Earl Gray, the co-head of Simpson Grierson’s IP group, tells us about his “brilliantly perceptive” decision to join the firm, and his other desire to be in bird recovery.
What made you decide to become a lawyer?
I enjoyed Chemistry, English and History at school, and studied History at University. With a brother and many extended family members who are or were lawyers, law just seemed to naturally follow.
My love of intellectual property began with an inspiring American IP lecturer at the University of Otago
, Dan Laster.
How long have you worked at Simpson Grierson for and what brought you to that position?
I was a summer clerk at Simpson Grierson 1987-8, then worked here from November 1988 to July 1991. After a stint studying and working in England, I returned to Simpson Grierson in February 1995. That's very close to 20 years… this time around.
I chose to summer clerk Simpson Grierson after a startlingly unsophisticated assessment of the options (involving my very sick father and my best mate who I essentially told "I'll go to whatever firm you do"). I have re-created that selection process in my mind – it is now a brilliantly perceptive decision.
If you could invite three people for dinner, dead or alive and excluding family and friends, who would they be and why?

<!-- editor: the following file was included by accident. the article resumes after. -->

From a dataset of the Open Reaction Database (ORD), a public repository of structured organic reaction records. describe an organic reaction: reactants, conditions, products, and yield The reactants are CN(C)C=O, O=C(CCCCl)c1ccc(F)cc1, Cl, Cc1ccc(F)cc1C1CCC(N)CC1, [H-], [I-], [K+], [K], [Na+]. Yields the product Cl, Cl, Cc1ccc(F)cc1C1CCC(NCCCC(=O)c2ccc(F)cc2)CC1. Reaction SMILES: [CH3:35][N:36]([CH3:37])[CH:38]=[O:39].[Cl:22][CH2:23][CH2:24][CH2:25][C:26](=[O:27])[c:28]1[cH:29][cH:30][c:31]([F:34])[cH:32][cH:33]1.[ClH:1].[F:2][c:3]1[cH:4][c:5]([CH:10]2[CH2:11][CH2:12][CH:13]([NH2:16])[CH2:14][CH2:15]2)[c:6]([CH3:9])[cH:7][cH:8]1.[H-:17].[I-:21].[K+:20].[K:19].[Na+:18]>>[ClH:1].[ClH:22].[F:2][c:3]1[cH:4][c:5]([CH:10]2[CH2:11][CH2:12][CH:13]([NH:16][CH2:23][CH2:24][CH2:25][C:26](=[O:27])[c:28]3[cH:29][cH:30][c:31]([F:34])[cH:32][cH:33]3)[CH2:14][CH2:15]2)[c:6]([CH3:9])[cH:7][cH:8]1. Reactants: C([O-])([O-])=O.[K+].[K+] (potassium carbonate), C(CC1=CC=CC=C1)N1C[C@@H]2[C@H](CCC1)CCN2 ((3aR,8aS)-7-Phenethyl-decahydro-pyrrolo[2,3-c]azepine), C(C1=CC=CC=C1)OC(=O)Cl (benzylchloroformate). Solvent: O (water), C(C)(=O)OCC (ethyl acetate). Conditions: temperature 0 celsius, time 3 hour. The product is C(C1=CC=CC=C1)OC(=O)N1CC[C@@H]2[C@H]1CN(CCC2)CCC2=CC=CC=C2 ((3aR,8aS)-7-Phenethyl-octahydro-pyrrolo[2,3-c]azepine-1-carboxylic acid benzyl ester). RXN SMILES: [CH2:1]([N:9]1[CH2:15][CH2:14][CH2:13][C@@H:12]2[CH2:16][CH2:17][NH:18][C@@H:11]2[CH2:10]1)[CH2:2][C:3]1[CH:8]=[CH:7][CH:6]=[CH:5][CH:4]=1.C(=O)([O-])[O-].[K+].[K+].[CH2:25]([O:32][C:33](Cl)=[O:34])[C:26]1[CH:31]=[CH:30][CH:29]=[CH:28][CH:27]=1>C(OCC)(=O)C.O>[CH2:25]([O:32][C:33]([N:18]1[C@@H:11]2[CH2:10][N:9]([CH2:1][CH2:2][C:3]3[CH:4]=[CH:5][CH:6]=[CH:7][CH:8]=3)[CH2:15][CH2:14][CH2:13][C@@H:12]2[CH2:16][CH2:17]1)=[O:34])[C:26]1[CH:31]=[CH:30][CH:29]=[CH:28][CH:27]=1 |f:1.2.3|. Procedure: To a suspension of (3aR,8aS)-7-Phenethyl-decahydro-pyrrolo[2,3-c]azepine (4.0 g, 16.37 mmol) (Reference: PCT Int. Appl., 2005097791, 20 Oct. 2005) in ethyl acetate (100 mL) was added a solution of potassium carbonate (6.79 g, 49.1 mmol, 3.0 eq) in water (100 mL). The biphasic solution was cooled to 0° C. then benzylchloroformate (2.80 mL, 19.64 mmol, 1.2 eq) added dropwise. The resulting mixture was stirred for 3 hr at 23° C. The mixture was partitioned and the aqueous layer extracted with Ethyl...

Jim Wallace, my history teacher and sports coach at school; Dan Laster (see above); Eve (mainly to make the other two uncomfortable).
You’re based in Auckland – where’s the best place to go for a drink and/or dinner after work?
Auckland has many, many great options. It has developed in recent years into a vibrant modern city. My local bars, the Gypsy Tearoom and Freda's in West Lynn, are great options for a drink.
What’s the best advice you’ve ever been given (work or personal)?
My father: "There's more to life than book learning." My mother: "You can't kill weeds."
Do you have any hobbies/interests outside of work?
My three children keep me pretty busy outside of work. I coach and still occasionally play cricket, have always enjoyed long-distance running, am a very amateur bird watcher, and even collect stamps. I am a member of a book club that also has a creative challenge each year, so that gives other parts of my brain a bit of stimulus. I also love to travel, and to do anything outdoors.
Complete this sentence: If I wasn’t a lawyer, I would be…
(Possibly) in bird recovery with the Department of Conservation.
If you had John Key’s job for one day, what would you do?
Leave the job, and become a lawyer or go into bird recovery.
What do you love about your job?
Even after all these years, I am still constantly challenged intellectually by IP work. My clients are fascinating and high profile. I like to be able to assess an issue and find a practical way through for a client.
The people at Simpson Grierson are great to work with – it has been a huge privilege playing a part in the development of young lawyers into experts and very effective advisers/advocates in their own right.